Application of a Watershed Model (HSPF) for Evaluating Sources and Transport of Joseph A. Hevesi

ISBN: 9781500504564

Published: August 1st 2014

Paperback

160 pages


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Application of a Watershed Model (HSPF) for Evaluating Sources and Transport of  by  Joseph A. Hevesi

Application of a Watershed Model (HSPF) for Evaluating Sources and Transport of by Joseph A. Hevesi
August 1st 2014 | Paperback | PDF, EPUB, FB2, DjVu, audiobook, mp3, ZIP | 160 pages | ISBN: 9781500504564 | 5.68 Mb

A watershed model using Hydrologic Simulation Pro- gram-FORTRAN (HSPF) was developed for the urbanized Chino Basin in southern California to simulate the transport of pathogen indicator bacteria, evaluate the flow-component and land-use contributionsMoreA watershed model using Hydrologic Simulation Pro- gram-FORTRAN (HSPF) was developed for the urbanized Chino Basin in southern California to simulate the transport of pathogen indicator bacteria, evaluate the flow-component and land-use contributions to bacteria contamination and water-quality degradation throughout the basin, and develop a better understanding of the potential effects of climate and land-use change on water quality.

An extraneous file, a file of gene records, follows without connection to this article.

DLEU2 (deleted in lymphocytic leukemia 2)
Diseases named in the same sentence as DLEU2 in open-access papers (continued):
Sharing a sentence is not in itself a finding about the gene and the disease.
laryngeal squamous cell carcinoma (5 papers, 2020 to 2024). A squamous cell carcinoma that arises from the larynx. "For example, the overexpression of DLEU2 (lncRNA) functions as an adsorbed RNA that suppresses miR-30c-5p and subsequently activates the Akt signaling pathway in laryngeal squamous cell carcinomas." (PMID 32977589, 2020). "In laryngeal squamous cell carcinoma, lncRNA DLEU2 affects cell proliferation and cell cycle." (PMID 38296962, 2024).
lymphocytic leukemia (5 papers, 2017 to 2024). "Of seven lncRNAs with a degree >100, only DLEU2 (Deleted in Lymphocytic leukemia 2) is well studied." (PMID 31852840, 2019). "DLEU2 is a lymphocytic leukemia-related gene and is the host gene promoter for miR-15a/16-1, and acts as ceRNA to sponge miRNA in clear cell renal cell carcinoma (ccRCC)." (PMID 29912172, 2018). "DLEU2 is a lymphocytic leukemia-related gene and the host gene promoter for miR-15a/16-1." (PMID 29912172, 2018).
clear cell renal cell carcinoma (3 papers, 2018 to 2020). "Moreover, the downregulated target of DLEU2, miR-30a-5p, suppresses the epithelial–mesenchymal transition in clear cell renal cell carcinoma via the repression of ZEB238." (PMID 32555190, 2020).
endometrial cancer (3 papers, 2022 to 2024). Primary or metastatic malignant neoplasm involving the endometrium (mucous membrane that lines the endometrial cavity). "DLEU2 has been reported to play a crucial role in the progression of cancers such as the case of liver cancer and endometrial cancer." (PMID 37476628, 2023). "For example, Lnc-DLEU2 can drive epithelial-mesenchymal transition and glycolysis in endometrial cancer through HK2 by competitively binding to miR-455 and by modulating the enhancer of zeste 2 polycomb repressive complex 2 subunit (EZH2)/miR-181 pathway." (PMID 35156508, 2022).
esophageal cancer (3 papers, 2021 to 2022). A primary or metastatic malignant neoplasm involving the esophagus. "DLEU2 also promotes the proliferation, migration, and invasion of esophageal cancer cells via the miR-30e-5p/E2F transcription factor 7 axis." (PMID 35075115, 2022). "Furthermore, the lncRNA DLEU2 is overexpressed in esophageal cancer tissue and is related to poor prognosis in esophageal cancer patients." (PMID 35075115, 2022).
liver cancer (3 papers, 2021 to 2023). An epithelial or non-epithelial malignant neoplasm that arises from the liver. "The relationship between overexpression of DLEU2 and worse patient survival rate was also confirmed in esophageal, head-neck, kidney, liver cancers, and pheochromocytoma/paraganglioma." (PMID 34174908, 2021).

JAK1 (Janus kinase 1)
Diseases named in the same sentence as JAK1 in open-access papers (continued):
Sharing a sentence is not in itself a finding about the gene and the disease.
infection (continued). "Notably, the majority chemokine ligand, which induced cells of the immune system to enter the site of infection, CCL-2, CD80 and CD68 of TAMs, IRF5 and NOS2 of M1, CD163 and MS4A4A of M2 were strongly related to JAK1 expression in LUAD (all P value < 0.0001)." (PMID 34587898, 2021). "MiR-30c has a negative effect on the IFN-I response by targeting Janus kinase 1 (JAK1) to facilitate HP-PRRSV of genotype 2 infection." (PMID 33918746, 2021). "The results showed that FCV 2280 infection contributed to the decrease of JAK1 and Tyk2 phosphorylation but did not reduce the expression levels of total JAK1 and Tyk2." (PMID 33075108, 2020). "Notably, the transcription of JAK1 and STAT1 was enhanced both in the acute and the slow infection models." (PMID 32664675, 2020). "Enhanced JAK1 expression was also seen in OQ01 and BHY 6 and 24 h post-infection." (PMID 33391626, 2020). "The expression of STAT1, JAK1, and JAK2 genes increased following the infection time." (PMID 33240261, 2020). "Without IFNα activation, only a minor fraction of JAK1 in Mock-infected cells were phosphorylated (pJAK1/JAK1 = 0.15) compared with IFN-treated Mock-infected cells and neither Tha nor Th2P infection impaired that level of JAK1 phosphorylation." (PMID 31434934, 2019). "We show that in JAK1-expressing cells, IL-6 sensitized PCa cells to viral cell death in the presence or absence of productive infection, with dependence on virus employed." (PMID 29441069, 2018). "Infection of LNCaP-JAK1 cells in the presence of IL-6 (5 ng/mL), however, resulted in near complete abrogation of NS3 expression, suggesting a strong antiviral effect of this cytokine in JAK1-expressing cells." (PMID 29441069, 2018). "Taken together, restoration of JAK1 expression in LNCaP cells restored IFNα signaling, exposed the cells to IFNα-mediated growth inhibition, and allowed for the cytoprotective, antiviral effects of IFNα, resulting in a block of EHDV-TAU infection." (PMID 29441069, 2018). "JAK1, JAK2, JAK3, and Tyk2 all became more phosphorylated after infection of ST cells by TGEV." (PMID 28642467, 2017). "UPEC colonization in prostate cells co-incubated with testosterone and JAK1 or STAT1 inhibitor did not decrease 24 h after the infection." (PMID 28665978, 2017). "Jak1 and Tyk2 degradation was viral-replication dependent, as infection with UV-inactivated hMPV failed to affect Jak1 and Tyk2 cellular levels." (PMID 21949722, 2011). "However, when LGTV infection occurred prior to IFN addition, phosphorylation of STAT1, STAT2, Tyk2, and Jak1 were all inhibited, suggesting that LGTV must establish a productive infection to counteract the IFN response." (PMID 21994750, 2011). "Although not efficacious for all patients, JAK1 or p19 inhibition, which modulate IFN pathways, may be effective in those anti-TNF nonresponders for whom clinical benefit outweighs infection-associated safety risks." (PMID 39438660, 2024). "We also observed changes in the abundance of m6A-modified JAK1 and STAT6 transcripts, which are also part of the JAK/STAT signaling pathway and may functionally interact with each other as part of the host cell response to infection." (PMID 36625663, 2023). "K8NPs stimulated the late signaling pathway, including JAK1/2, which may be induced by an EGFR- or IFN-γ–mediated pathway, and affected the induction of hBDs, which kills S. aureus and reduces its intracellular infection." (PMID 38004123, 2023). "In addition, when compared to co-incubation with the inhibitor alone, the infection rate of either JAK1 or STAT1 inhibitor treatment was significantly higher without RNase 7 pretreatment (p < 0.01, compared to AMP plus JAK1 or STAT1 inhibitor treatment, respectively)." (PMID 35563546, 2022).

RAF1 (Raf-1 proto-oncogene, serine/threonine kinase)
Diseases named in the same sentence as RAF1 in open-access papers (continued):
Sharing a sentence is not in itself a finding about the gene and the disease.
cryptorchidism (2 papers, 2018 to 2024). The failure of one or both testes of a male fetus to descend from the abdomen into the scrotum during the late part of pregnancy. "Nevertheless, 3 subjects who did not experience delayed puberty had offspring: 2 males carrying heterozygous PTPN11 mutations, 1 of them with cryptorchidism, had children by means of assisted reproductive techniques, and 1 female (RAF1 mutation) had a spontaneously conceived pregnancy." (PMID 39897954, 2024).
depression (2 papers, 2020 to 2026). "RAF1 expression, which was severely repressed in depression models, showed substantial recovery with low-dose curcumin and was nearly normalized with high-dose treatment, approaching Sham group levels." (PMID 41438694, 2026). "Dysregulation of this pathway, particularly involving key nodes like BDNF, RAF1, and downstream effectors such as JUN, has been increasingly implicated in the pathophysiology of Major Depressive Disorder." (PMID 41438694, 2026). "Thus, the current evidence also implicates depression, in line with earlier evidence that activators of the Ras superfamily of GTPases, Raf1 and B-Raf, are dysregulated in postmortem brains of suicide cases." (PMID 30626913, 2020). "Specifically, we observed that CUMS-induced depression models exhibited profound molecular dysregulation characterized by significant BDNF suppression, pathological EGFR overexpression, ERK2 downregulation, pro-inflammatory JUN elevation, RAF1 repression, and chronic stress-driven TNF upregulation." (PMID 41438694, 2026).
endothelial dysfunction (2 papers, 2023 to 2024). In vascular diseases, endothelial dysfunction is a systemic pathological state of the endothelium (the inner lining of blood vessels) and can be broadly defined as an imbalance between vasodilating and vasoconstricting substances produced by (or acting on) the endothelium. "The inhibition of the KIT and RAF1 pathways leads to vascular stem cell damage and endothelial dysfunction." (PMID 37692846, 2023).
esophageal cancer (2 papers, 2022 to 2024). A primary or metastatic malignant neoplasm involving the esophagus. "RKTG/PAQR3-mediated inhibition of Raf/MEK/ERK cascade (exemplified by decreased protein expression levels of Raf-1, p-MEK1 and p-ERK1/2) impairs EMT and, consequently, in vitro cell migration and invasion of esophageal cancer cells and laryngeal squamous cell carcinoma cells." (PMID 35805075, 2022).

The calibration of the model for indicator bacteria was supported by historical data col- lected before this study and by samples collected by the U.S. Geological Survey from targeted land-use areas during storms in water-year 2004. The model was successfully calibrated for streamflow at 5 gage locations representing the Chino Creek and Mill Creek drainages. Although representing pathogens as dissolved constituents limits the models ability to simulate the transport of pathogen indicator bacteria, the bacteria concen- trations measured over the period 1998-2004 were well rep- resented by the simulated concentrations for most locations.

Hourly concentrations were more difficult to predict because of high variability in measured bacteria concentrations. In gen- eral, model simulations indicated that the residential and com- mercial land uses were the dominant sources for most of the pathogen indicator bacteria during low streamflows. However, simulations indicated that land used for intensive livestock (dairies and feedlots) and mixed agriculture contributed the most bacteria during storms.



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